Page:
Primidone Chemical formula
Synonyms: Desoxifenobarbitona; Hexamidinum; Primaclona; Primaclone; Primidon; Primidona; Primidonas; Primidoni; Primidonum; Prymidon. 5-Ethyl-5-phenylperhydropyrimidine-4,6-dione.
Cyrillic synonym: Примидон.

💊 Chemical information

Chemical formula: C12H14N2O2 = 218.3.
CAS — 125-33-7.
ATC — N03AA03.
ATC Vet — QN03AA03.


In Chin., Eur., Jpn, and US.

Ph. Eur. 6.2

(Primidone). A white or almost white, crystalline powder. Very slightly soluble in water; slightly soluble in alcohol. It dissolves in alkaline solutions.

USP 31

(Primidone). A white, odourless, crystalline powder. Soluble 1 in 2000 of water and 1 in 200 of alcohol; very slightly soluble in most organic solvents.

💊 Adverse Effects, Treatment, and Precautions

As for Phenobarbital. Adverse effects may be more frequent than with phenobarbital. Most patients rapidly develop tolerance to the adverse effects of primidone, including ataxia, dizziness, drowsiness, headache, nausea and vomiting, nystagmus, skin rashes, and visual disturbances. Care is required when withdrawing primidone therapy—see also Uses and Administration, below.

Effects on the blood.

For a report of delayed agranulocytosis in a patient treated with phenytoin and primidone.

Effects on the endocrine system.

For mention of the effects of antiepileptics on sexual function in male epileptic patients, see under Phenytoin.


Crystalluria has been reported1 after acute overdosage of primidone and 7 other reported cases were also reviewed. Based on these few reports, crystalluria appears to be associated with serum-primidone concentrations in excess of 80 micrograms/mL. There is evidence from 2 reports of renal damage associated with crystal formation in vivo. Vigorous hydration is recommended in patients at risk, in order to lessen the potential for renal toxicity and improve elimination.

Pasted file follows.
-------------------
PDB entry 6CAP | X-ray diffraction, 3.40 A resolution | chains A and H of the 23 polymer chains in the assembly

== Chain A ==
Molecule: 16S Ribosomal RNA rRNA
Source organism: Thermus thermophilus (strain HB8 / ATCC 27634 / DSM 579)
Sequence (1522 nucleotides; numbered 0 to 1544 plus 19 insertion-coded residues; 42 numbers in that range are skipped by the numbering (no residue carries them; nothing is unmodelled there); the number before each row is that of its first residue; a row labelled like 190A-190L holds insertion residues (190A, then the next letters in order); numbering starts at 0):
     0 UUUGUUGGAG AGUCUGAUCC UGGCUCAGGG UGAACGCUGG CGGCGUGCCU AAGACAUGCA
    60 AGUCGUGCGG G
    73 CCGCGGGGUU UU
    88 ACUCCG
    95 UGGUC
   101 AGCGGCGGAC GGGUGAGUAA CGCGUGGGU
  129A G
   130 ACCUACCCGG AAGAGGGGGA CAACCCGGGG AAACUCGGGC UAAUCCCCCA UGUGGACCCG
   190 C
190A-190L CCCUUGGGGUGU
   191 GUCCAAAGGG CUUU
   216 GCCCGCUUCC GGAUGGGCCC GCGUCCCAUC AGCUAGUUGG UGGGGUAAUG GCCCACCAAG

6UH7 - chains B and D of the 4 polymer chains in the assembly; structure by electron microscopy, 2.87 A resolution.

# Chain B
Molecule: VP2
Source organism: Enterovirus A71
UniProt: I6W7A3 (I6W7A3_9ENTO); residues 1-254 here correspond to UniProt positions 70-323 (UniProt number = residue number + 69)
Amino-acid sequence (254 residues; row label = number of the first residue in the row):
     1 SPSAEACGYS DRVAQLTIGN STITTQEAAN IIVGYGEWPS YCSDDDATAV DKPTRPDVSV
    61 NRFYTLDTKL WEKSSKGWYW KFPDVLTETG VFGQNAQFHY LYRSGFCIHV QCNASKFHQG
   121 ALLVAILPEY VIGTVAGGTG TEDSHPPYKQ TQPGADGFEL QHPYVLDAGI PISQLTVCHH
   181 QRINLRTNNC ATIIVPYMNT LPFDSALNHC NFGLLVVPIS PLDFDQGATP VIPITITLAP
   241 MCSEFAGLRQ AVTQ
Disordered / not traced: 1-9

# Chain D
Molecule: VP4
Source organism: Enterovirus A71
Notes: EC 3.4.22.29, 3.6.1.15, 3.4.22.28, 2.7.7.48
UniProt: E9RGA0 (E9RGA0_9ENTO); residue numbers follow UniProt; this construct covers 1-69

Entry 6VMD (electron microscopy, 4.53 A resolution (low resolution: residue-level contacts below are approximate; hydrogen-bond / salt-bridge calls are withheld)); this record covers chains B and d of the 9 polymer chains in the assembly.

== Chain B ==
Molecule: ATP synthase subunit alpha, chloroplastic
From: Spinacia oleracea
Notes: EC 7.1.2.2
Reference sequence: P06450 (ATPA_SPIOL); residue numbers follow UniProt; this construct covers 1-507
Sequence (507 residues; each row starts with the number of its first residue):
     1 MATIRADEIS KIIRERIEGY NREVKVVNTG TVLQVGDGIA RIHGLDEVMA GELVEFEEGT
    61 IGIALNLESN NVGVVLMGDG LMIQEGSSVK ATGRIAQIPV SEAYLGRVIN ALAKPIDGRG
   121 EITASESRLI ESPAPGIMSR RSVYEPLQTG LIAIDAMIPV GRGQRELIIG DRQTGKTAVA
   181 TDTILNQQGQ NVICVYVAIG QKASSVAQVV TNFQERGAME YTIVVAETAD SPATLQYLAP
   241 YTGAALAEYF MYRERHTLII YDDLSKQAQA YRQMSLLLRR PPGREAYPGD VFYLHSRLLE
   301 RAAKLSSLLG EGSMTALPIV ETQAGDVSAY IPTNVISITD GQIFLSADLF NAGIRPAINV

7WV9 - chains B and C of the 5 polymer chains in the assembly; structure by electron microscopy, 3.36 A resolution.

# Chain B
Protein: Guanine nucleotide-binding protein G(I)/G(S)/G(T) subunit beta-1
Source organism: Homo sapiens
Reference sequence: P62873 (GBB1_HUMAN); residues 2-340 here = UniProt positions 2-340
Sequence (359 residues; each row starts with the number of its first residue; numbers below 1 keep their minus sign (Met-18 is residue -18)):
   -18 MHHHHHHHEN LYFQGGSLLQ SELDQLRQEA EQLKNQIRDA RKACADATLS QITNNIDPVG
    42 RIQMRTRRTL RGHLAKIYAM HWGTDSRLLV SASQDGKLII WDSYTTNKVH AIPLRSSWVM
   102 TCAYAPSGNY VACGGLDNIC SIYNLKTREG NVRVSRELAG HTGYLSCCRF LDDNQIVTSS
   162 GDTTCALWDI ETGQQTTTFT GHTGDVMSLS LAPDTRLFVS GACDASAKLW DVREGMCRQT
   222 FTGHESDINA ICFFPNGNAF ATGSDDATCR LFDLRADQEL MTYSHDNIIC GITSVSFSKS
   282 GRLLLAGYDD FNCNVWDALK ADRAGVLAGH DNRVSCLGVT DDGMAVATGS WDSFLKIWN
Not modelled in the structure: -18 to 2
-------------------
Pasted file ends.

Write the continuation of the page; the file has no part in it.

1. Lehmann DF. Primidone crystalluria following overdose: a report of a case and an analysis of the literature. Med Toxicol 1987; 2: 383–7.


Primidone has been associated with acute attacks of porphyria and is considered unsafe in porphyric patients.

Tre m o r.

It was noted that patients receiving primidone for essential tremor have a high incidence of acute adverse reactions after small initial doses.1 This could be due to the absence of induced hepatic enzymes in these patients previously not exposed to antiepileptics.
1. Findley LJ, et al. Primidone in essential tremor of the hands and head: a double blind controlled clinical study. J Neurol Neurosurg Psychiatry 1985; 48: 911–15.

💊 Interactions

Primidone is metabolised in the body in part to phenobarbital, and interactions recorded for phenobarbital might potentially occur in patients receiving primidone. In addition, enzyme-inducing drugs enhance this metabolism and have the potential to produce elevated phenobarbital concentrations.


Both phenytoin1 and carbamazepine2 have been reported to enhance the metabolism of primidone to phenobarbital and when primidone was combined with phenytoin there have been instances of phenobarbital toxicity.3 Vigabatrin has been reported4 to lower plasma concentrations of primidone in some patients, although it is unlikely that dosage changes would be necessary. Va l p ro a t e may increase plasma concentrations of primidone and phenobarbital, but patient response seems to be inconsistent.5-7
1. Reynolds EH, et al. Interaction of phenytoin and primidone. BMJ 1975; 2: 594–5
2. Baciewicz AM. Carbamazepine drug interactions. Ther Drug Monit 1986; 8: 305–17